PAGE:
Shorter days reveal the end of summer is near

Shorter days reveal the end of summer is near

A Baird’s sandpiper sees his reflection. (Scot Stewart photo)

“To say it was a beautiful day would not begin to explain it. It was that day when the end of summer intersects perfectly with the start of fall.” – Ann Patchett

The end of summer will come on a day when no one realizes it. It will be followed by a cool day, maybe a day filled with rain. The certainty won’t come until there are no more warm, humid days, just cool crisp ones with a few warm afternoons and more cool days. Then the realization will come that summer has slipped away, gone south of the equator for another nine months. For the Upper Peninsula, it brings the opportunity to realize how wonderful summer has been. How glorious those hot days were, for now it is the time to look for frost on crimson leaves, for golden pathways through the woods.

Sure, there are still monarchs queuing up on the shore of Lake Michigan, waiting for a favorable wind to begin the lake crossing on their way to Mexico. Roadsides are filled with the last of the goldenrod blooms and the start of blooming asters. Witch hazel flowers are still a month and a half away, but Labor Day looms and for many the thoughts of summer’s end are growing larger.

With 13 hours and 22 minutes of daylight today the signs of shorter days are definitely evident. It is this stimulus that will drive birds and other animals to begin taking the actions necessary for them to prepare for winter, whether is adding stored energy to their bodies to migrate or prepare for hibernation or begin storing food they will need as cold temperatures and snows approach and reduce the food available in the coming months.

Hummingbirds have drawn a lot of interest recently. Concerns always begin to rise as birders this time of year as they wonder about keeping feeders up. The amount of daylight, not food availability will determine their departure dates. As the hummingbirds leave, they will be replaced for short periods of time by migrants following from summer homes farther north. As mentioned previously, ruby-throated hummingbirds have been seen in Marquette several times into November, so it doesn’t hurt to keep feeders up until things begin to freeze.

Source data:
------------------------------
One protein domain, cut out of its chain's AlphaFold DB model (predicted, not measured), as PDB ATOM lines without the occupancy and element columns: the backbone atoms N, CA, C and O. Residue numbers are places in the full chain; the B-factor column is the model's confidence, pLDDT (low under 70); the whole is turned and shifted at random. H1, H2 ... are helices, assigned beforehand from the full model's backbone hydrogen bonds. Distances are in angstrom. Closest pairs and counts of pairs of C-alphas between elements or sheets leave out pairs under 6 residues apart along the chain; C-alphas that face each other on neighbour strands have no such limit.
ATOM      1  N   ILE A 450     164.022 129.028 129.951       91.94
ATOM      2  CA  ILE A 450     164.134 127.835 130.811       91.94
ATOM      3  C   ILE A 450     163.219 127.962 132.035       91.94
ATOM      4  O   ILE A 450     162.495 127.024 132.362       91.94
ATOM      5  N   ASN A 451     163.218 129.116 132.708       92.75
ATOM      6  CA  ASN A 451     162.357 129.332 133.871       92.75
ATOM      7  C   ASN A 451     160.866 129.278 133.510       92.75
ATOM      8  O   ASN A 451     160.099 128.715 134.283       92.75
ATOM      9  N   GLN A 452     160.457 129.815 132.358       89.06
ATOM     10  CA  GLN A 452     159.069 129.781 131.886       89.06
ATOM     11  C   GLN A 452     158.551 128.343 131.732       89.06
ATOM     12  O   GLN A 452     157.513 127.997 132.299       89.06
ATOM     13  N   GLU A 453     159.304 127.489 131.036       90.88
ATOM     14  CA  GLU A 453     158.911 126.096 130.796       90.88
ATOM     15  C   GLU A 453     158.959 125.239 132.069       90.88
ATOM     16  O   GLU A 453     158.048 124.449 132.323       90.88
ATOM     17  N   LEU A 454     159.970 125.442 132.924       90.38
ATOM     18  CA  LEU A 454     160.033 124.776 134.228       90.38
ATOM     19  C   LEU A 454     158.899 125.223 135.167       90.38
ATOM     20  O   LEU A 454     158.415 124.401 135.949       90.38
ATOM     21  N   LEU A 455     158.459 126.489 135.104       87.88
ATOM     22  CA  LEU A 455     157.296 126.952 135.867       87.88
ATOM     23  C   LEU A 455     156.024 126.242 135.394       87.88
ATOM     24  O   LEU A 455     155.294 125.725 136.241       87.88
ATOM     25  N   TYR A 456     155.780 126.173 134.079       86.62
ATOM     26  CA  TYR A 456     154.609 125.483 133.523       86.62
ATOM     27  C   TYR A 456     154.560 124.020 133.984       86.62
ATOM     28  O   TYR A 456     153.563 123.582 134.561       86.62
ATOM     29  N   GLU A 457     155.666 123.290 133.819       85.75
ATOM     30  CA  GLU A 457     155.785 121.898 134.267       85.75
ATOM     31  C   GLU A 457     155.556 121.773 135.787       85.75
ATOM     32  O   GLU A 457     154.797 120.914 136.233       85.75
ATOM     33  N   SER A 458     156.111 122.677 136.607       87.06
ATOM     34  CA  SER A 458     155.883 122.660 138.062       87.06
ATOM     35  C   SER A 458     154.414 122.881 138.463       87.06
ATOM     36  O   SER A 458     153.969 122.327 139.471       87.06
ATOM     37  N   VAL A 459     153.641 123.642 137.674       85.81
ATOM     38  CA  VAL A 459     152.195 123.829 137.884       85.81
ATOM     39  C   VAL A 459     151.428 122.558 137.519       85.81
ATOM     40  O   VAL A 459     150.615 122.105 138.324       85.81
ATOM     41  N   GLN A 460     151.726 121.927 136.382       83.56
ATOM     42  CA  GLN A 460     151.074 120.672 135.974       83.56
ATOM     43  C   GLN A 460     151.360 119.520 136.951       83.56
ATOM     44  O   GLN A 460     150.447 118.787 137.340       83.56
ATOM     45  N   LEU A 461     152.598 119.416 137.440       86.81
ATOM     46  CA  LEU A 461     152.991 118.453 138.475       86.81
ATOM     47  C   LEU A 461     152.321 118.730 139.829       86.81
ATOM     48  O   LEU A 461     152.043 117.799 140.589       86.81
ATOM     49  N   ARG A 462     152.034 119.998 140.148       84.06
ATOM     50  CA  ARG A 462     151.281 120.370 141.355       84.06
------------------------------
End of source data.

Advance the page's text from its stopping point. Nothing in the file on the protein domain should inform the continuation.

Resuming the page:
There are plenty of hummingbirds, especially young birds, still around. There have also been plenty of stories of interesting behavior — chasing each other and other animals, like moths. A pair were seen this past week circling a post in a yard, with no apparent goal. Many of the interactions between young hummingbirds will probably prepare them with the skills they will need to feed efficiently and avoid predators, just as wolf pups and bear cubs rough house as they build muscles and athletic skills.

A Recent Sunday saw some interesting raptors around the central U.P. A flock of red-tails and broad-winged hawks was seen flying off Lake Superior near Shelter Bay and a smaller group was seen circling over Marquette earlier the same day. Smaller numbers of raptors are seen daily at Whitefish Point in Chippewa County too, with northern harriers, sharp-shinned hawks, bald eagles and broad-wings being the ones most frequently seen.

The numbers of shorebirds are also increasing both at Whitefish Point and in Marquette. Black-bellied and semipalmated plovers, killdeers, whimbrels, marbled godwits, sanderlings, greater yellowlegs, semipalmated and Baird’s sandpipers have been seen at Whitefish. In Marquette the best place for shorebirds continues to be the Lower Harbor breakwall. Semipalmated, solitary and spotted sandpipers have been regulars. Up to five Baird’s sandpipers were seen there on Sunday.

Common nighthawks have put on a spectacular show recently as well. Insect eaters related to whip-poor-wills, they feed on the wing and are mostly nocturnal. They are much more visible though during migration. Small groups have been seen in the past two weeks, but things really ramped up last on Saturday. On a recent Saturday, more than 700 were counted flying along the Lake Michigan coastline during a mid-day watch. Later in the afternoon and early evening more than 1,000 were counted in the Escanaba. They are on their way to Mexico, Central America and the Caribbean for the winter.

Just a reminder for those wondering about what is currently coming through the Upper Peninsula, the daily tally of migrants seen at Whitefish Point,, posted live during the day, provide a great look at how the fall migration patterns are progressing. It is also a great opportunity to help plan a trip there. Days with northerly winds will definitely bring a larger number of individuals.

Another great place to visit is Seney National Wildlife Refuge on M-77 south of Seney in Schoolcraft County. Currently there are nearly 200 trumpeter swans on the refuge pools, including the families with the remnants of this year’s young. Only 14 cygnets have survived through late summer, but little is known why this year’s total is so low. Plenty of sandhill cranes and ducks are there as well, and with a number of pools drawn down, there have been some really good days to see shorebirds there too. The nation’s oldest known loon, aged 31 this summer, is also there. It’s a big weekend for birders and the birds, so enjoy your time together, cooler days are coming.

EDITOR’S NOTE: Scot Stewart is a teacher at Bothwell Middle School in Marquette and a freelance photographer.